android – Connect to mySQL database over LAN without using a webserver
I want to have multiple clients that connect to a server over LAN and access/modify the mySQL database in the server.
How would i go about doing this? Can you guys provide some resources/links that i could research on the topic
To answer your question, you should be able to connect to a mysql database by adding the jdbc driver to your project as a jar file in Android Studio.
Now for a real app that you plan to distributed to thousands of users there are Security issues, Performance issues, and Scalability issues.
You expose your database directly to the internet by opening its port to public access for the apps to connect. A web app adds a layer in the middle, keeping the database access inside the intranet.
You expose your data directy to the public by providing at least one public account known by everybody (I assume this would be the way to access because managing one account per user wouldn’t be realistic). A Web app isolates the user account from the database accounts.
By providing access this way, as android mobile devices can be rooted, you are potentially granting anonymous access to your data.
With a web app in the middle, it is the webapp who manages the
connections to the database. This enables sharing connections
amongst different users vs. one dedicated connection per user would
have if the different devices estable separate connections.
For the same reason, you can’t take advantage of connection pooling,
which saves the overhed of establishing a connection to the database
for each incoming request.
- As connections are not shared the number of concurrent users will be bound to the number of connections you can open at the same time to the database.
I am adding an alternative I thought of which involves using a web application but it is not implemented using a webserver. It is a java NIO framework that runs on its own. The limitations of this solution is you need shell access to the server and java, which is not common in traditional hostings. Checkout Netty.
There are 2 ways how to do perform your task. You can either add the JDBC driver in android studio, or better implement a REST API that connects to your database, and all the android clients can send HTTP requests to the server and the server will add the information for you. Here you can implement the create, update, delete methods. For HTTP requests you can use Retrofit or Volley libraries.
If you want to use JDBC, check out the answer here How to Mysql JDBC Driver to android studio
But the best and most correct solution for this type of problems would be a REST Service
In the long run, you really need a “client” application between “users” and the database. It is usually done via a webserver, plus PHP/Java/VB/…. Yes, it requires you learn yet another language, but that is not something to avoid in a serious application.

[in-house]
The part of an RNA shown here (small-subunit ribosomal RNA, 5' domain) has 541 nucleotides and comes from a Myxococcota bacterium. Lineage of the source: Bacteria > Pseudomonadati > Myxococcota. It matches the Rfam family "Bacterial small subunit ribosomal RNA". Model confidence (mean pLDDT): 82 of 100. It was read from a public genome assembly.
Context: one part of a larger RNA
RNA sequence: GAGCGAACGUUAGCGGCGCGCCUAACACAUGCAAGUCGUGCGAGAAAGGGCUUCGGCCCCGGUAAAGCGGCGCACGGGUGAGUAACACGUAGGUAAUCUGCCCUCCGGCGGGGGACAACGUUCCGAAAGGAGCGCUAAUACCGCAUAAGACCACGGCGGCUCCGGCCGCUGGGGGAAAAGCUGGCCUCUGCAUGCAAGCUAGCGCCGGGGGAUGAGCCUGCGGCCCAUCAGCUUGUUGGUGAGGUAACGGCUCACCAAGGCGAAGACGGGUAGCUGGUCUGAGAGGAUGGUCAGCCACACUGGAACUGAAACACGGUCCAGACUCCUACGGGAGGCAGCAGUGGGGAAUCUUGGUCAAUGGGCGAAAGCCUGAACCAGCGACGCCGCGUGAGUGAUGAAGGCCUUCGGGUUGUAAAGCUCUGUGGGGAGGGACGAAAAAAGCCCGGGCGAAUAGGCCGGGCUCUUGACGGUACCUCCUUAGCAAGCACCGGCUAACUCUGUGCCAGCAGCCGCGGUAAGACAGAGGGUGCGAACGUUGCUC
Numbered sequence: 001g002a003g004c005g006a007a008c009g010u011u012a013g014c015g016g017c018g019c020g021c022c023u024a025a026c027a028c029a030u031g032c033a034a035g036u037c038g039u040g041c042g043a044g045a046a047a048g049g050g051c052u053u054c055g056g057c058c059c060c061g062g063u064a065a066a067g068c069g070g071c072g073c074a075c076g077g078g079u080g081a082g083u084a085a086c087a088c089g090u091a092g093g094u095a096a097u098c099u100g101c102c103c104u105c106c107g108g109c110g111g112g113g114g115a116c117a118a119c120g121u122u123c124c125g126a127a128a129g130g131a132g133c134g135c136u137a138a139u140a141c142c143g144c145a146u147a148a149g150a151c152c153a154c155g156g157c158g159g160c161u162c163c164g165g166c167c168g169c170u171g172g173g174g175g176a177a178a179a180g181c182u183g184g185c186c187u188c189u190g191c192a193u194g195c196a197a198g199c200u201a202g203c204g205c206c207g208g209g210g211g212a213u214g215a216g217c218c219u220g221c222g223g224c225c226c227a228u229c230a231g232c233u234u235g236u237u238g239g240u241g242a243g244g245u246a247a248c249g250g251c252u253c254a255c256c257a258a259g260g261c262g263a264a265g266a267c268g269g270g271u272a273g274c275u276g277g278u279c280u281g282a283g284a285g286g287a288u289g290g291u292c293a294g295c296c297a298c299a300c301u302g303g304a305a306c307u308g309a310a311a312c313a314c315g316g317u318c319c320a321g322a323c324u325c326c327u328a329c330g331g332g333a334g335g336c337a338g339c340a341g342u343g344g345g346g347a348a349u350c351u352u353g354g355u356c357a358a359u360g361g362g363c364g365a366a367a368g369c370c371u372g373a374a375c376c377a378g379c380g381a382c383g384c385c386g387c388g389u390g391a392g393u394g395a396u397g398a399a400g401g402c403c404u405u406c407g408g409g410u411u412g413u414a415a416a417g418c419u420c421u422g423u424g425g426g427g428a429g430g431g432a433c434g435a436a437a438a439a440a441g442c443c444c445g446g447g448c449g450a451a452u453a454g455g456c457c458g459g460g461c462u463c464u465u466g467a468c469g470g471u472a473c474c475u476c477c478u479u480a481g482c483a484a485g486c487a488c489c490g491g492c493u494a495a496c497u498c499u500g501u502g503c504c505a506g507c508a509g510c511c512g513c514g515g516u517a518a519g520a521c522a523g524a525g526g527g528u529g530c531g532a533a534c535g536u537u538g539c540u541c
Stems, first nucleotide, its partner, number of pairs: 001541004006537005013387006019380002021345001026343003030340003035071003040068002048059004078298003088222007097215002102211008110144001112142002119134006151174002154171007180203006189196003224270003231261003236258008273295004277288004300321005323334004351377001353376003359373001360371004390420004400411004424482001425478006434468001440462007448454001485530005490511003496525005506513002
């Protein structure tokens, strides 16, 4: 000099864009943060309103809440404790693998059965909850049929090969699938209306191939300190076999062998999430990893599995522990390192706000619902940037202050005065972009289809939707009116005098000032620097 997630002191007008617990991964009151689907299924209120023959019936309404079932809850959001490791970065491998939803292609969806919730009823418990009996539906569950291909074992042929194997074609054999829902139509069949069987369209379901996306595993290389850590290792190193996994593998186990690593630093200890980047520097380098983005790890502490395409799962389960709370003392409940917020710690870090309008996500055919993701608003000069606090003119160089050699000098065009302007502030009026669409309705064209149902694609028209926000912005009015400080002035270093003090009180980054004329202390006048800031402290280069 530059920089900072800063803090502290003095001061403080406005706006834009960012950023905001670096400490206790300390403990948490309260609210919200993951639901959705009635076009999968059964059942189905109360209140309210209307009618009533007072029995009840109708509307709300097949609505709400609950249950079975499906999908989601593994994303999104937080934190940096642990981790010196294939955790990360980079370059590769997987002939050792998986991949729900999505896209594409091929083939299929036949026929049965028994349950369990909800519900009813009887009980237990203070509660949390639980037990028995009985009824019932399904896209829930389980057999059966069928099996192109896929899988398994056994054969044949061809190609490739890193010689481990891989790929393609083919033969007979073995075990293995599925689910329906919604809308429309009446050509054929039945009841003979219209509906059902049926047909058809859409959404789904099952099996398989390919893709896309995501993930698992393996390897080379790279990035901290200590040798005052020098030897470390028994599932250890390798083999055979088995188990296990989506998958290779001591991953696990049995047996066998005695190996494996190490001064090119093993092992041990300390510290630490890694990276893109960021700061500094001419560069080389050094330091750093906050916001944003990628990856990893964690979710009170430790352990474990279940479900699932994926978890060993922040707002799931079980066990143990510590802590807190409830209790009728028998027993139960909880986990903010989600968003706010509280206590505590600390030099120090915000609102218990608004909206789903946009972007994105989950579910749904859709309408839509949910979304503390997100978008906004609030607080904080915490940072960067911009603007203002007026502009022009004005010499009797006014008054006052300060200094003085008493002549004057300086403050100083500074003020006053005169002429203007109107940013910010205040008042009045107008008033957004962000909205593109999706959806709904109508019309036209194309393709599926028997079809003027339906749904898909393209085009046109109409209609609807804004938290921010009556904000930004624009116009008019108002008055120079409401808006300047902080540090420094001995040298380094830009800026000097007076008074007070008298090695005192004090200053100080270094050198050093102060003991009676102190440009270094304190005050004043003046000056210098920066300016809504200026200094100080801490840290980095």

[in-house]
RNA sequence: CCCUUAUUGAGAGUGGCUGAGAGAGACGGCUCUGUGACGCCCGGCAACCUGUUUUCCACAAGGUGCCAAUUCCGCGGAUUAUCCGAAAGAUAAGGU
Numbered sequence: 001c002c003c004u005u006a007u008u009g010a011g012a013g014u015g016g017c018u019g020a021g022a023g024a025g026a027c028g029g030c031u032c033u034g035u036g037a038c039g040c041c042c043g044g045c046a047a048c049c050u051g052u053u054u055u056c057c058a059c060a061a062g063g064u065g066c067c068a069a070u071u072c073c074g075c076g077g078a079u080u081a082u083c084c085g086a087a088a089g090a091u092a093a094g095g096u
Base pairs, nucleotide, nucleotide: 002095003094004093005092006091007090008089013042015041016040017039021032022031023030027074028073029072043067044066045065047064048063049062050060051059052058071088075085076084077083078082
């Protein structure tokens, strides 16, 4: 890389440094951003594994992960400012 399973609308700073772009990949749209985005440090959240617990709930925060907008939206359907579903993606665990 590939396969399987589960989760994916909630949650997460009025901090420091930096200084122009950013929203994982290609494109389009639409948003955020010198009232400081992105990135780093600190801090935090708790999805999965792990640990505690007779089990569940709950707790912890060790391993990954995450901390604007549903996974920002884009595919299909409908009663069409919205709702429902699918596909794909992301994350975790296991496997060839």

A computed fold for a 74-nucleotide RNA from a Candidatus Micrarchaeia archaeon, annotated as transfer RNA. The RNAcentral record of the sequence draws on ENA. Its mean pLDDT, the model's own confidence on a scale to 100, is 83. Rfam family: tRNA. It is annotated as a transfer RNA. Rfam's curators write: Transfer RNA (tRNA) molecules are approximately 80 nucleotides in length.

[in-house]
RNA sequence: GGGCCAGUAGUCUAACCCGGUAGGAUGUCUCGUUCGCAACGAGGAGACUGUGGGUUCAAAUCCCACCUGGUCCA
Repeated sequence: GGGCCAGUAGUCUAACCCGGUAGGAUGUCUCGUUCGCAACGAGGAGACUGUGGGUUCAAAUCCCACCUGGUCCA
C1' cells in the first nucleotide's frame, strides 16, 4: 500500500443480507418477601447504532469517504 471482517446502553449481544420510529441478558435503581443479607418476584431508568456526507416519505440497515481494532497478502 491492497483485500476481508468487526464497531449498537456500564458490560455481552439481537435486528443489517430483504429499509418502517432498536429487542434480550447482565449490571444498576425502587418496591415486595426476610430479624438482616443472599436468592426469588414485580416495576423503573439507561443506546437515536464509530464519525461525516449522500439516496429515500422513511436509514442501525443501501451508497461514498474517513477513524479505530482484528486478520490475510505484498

The client can help (and hurt, if done adequately) with security. The client can insulate users from database changes, which will eventually happen. The client should ‘abstract’ the interface to the DB so that the users do not have to be SQL-savvy. Etc.
You have might installed WAMP Server / XAMPP Server for mySQL Database
Click on WAMP icon and select Apache, Open “httpd.conf” and find tag starts with
and update the code as below
Require all granted
Deny from none
Allow from all
Allow from 127.0.0.1
Allow from ::1
Allow from localhost
Now Create REST APIs in your local server as you might use PHP or whatever,
and connect android app with apis with assigned IP Address to your computer in LAN.
It is not one single answer, but a group of answers. Firstly what you need is the concept of data forwarding through introspected tunnels over the network. At the end of the day, your database is always listening on certain port, that is local to your machine, meaning only you can access and modify the contents of the database. For example if you access PHPMyAdmin, you can go the MySQL address on your local machine.
What you need to do is make that access public to the internet, what you need is to broadcast your existence(internet protocol address) to the web. Thus making a public hub, in short, Local-tunnels allows you to easily share a web service on your local development machine without messing with DNS and firewall settings.
By tunneling your local machine to web , anyone with the assigned IP address can access your machine(database) over any connection,not just LAN or WI-FI. There are many options to choose from, There is ngrok,which exposes a local server behind a NAT or firewall to the internet.
Don’t constantly redeploy your in-progress work to get feedback from clients. ngrok creates a secure public URL (https://yourapp.ngrok.io) to a local webserver on your machine. Iterate quickly with immediate feedback without interrupting flow.
Test mobile apps against a development backend running on your machine. Point ngrok at your local dev server and then configure your app to use the ngrok URL. It won’t change, even when you change networks.
Building web hook integrations can be a pain: it requires a public address and a lot of set up to trigger hooks. Save yourself time and frustration with ngrok. Inspect the HTTP traffic flowing over your tunnel. Then, replay web-hook requests with one click to iterate quickly while staying in context.
Own your data. Host personal cloud services on your own private network. Run web-mail, file syncing, and more securely on your hardware with full end-to-end encryption.
Its really great, however there is a side note, because this procedure opens up your local machine and renders it IP accessible on the internet, many different security challenges arise, so it is only recommended for testing purposes with none sensitive data.
Hope this helps:)